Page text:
One of the joys of SpiceRoads’ Madagascar adventure is catching sight of the myriad species unique to the island. And “myriad” is an understatement.
According to the World Wildlife Fund’s description of Madagascar, “approximately 95 percent of Madagascar’s reptiles, 89 percent of its plant life, and 92 percent of its mammals exist nowhere else on Earth.” A good web search will unearth variations of those statistics, but all are just as impressive.
The poster child – okay, poster primate – for the wildlife of this island nation has long been the lemur. Derived from the Latin “lemures”, meaning “spirit” or “ghost”, there are over 100 species, many only recently discovered, leaving speculation that there are still more to be discovered. Who knows, you might take a picture of one!
They range from the largest Indri lemurs, which can reach 9 kgs and is known for their distinctive calls, to the smallest Berthe’s mouse lemur, maxing out at 10 cm in length.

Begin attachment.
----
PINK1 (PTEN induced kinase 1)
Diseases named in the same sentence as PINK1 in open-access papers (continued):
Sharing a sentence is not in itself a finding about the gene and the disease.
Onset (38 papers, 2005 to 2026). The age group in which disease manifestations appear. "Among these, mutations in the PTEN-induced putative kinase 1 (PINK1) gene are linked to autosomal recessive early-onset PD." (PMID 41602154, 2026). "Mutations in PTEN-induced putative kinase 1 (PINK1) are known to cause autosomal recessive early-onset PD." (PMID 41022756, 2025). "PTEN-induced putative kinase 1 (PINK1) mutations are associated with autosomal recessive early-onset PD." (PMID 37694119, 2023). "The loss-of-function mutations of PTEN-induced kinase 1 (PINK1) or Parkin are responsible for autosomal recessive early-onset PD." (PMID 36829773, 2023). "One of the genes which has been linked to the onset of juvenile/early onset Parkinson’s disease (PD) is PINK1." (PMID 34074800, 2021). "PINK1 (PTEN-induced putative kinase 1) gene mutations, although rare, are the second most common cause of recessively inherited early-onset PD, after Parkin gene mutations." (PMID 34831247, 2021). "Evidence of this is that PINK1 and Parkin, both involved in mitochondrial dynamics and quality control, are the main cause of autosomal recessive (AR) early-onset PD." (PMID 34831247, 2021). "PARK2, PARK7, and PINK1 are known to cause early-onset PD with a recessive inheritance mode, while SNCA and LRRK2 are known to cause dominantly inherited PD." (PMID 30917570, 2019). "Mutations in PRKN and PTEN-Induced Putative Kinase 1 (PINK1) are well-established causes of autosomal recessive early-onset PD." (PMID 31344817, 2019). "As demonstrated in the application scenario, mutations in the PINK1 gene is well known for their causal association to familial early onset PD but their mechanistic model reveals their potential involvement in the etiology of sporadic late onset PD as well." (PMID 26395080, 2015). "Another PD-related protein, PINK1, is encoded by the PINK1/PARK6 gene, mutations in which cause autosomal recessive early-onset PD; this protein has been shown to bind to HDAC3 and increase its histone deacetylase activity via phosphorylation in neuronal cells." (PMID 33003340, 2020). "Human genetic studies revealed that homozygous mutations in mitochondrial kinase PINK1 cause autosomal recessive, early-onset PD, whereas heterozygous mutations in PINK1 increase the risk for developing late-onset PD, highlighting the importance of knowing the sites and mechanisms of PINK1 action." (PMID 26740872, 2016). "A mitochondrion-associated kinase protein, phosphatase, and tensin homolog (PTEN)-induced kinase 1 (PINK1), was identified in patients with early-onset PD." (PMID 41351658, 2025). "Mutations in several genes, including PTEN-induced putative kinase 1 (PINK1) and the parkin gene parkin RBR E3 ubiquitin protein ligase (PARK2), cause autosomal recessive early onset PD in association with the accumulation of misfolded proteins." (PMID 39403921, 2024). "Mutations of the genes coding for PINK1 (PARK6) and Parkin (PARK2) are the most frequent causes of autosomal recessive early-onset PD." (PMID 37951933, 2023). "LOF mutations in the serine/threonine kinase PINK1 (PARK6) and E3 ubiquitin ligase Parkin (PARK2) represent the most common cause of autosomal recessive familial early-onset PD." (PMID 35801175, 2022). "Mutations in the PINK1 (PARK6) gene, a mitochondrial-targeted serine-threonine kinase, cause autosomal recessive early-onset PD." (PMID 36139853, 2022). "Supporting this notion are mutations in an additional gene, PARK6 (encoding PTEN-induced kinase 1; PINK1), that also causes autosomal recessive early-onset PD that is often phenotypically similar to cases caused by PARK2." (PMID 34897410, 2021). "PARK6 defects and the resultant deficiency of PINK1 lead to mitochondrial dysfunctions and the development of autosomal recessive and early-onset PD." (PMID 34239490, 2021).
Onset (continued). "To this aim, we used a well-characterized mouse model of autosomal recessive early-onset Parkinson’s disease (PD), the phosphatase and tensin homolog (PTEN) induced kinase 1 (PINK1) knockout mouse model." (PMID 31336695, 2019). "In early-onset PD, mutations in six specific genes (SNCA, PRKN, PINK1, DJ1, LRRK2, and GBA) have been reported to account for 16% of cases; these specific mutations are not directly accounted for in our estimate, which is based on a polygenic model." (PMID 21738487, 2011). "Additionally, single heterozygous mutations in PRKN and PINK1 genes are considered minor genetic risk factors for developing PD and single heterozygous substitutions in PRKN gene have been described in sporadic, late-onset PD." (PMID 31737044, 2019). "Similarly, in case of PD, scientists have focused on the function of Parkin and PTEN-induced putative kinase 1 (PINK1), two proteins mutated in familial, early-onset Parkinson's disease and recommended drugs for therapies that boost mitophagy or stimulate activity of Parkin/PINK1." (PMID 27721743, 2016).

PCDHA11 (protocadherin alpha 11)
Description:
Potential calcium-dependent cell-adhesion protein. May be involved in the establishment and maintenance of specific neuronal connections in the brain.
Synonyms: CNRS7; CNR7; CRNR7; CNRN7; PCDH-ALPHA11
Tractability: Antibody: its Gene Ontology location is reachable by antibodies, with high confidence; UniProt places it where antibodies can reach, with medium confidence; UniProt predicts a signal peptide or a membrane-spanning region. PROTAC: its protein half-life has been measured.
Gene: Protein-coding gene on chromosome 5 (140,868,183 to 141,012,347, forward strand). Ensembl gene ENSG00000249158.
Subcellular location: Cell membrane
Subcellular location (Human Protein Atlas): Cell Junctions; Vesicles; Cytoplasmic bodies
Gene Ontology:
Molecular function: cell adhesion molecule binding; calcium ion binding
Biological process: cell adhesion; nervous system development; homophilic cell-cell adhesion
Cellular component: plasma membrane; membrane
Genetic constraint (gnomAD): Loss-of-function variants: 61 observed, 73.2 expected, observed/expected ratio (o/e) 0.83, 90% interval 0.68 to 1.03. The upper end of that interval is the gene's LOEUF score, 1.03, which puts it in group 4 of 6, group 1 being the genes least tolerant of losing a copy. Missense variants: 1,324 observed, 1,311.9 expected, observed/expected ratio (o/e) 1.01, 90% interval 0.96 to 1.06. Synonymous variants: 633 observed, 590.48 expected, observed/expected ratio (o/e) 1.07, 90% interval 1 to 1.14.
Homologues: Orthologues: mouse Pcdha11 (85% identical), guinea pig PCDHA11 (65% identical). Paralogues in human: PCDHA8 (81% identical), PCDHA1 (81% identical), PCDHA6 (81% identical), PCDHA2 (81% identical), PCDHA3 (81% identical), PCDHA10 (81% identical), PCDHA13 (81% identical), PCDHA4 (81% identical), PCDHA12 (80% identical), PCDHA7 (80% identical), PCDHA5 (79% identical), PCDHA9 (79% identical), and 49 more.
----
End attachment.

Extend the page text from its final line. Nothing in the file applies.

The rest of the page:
King Julien of the movie “Madagascar” has made the ring-tail lemur a wanted household pet worldwide, but they are more likely found in the Anja Reserve, which so happens to be on the itinerary!
Unfortunately, these gentle creatures are verging on extinction (most species are on the endangered species list). One of the cultural sensitivities in Madagascar is the fady, or taboos. There are many, but one is against the eating of lemurs. Depending on your source, it either because a long time ago, a lemur saved a boy’s life or because lemurs and humans share ancestries.
But because of political and economic upheavals, lemurs and other endangered animals are poached and hunted for meat. It is hoped that the continued interest in seeing lemurs alive and in their natural habitat will make people think twice, and these wonderful creatures will endure.
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